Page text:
Dr. Rick Rader To Serve On International Special Olympics Medical Advisory Committee

Tuesday, February 4, 2014
Dr. Rick Rader
Dr. Rick Rader
Rick Rader, MD, FAAIDD, director of the Morton J. Kent Habilitation Center at Orange Grove, has been asked to serve on the Special Olympics International Global Medical Advisory Committee.

He received a special invitation from Special Olympics CEO, Janet Froetscher, to join the committee following commendations to her from his colleagues in the field of intellectual disabilities.  The International Global Medical Advisory Committee is composed of worldwide physicians who have distinguished themselves in the field of intellectual and developmental disabilities. They set medical policy, guidelines, ethics, address research goals, medical training recommendations and interface with other medical bodies.
 

 

They provide guidance in health and medical topics to the Special Olympics board of directors, which is composed of business and sport leaders, professional athletes, educators and experts in intellectual disabilities from around the world.   Some board members include Olympic greats, Nadia Comaneci, Scott Hamilton and Michelle Kwan; NBA legends, Yao Ming and Dikembe Mutumbo; actress Vanessa L. Williams; and siblings, Tim and Maria Shriver.  Committee members are appointed for renewable, four year terms.  Members meet in person at least once annually, and telephone meetings and emails are used to advance business in between.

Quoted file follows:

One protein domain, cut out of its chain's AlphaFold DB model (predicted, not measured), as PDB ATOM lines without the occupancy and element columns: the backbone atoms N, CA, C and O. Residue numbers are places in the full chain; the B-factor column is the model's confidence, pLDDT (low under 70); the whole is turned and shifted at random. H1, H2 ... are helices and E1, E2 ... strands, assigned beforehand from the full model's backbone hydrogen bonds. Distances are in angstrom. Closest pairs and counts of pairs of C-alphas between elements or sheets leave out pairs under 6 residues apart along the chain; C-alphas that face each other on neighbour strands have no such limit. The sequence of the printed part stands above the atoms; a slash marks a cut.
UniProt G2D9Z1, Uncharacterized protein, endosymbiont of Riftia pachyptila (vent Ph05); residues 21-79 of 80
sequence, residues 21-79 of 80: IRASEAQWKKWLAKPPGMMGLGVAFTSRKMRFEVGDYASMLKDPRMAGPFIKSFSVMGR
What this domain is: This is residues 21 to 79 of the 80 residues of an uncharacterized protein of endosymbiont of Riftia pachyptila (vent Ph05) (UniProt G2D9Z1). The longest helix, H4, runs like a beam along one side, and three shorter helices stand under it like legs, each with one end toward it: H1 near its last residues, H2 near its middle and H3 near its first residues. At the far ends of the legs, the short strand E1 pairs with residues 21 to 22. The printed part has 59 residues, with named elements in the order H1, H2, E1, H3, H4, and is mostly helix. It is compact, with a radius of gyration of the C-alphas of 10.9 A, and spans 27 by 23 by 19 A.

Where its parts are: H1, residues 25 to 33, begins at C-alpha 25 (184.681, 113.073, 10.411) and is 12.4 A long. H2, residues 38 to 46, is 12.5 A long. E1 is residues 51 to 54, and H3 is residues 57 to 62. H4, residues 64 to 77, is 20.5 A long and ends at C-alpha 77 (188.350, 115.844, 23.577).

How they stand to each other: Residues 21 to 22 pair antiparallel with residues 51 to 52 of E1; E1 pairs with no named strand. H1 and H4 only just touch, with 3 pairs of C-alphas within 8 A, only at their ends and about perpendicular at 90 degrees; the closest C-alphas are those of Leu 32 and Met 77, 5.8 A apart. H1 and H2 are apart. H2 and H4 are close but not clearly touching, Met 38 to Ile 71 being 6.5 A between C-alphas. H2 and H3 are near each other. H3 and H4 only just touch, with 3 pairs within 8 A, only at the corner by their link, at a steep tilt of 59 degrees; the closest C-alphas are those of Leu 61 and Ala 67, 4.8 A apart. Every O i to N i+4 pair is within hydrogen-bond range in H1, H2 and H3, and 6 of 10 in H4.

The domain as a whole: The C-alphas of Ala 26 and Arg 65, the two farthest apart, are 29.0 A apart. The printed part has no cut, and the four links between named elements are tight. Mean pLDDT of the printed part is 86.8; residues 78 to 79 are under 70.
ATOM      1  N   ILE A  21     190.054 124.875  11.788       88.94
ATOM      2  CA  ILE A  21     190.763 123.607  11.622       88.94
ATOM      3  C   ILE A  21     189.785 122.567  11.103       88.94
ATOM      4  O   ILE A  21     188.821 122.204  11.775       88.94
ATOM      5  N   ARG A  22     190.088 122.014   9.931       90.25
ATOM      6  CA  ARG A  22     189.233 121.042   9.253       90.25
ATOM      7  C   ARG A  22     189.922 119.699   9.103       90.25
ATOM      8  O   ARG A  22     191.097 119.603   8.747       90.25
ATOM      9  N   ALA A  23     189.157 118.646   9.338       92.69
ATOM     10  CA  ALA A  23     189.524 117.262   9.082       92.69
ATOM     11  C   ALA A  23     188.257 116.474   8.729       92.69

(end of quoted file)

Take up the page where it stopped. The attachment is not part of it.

“I believe I have a unique perspective in having one foot in medicine and one foot in the realities of the community provider agency arena,” Dr. Rader said.  “I look forward to bringing some of these concerns to the committee for discussion, research, strategies and positive outcomes.”

A medical futurist, Dr. Rader specializes in predicting the future medical problems of people with neurodevelopmental disabilities.  He is cross-trained in internal medicine and medical anthropology.  At Orange Grove Center, he is responsible for the innovation of medical programs for individuals with developmental and intellectual disabilities.

In addition, Dr. Rader is editor-in-chief of Exceptional Parent Magazine. His professional affiliations include the boards of Simon Foundation for Continence, American Association on Health and Disability, and Healthcare Innovations Exchange, Agency for Healthcare Research and Quality, and the U.S. Department of Health and Human Services (Emeritus Advisory Board). 

He is also vice president of external affairs for American Academy of Developmental Medicine and Dentistry; adjunct professor of human development at the University of Tennessee at Chattanooga; president of the American Association on Multi Sensory Environments; distinguished practitioner for the National Academy of Practice in Medicine; and on the steering committee of the Institute for Evidence Based Practice at the University of Texas Health Sciences Center, San Antonio.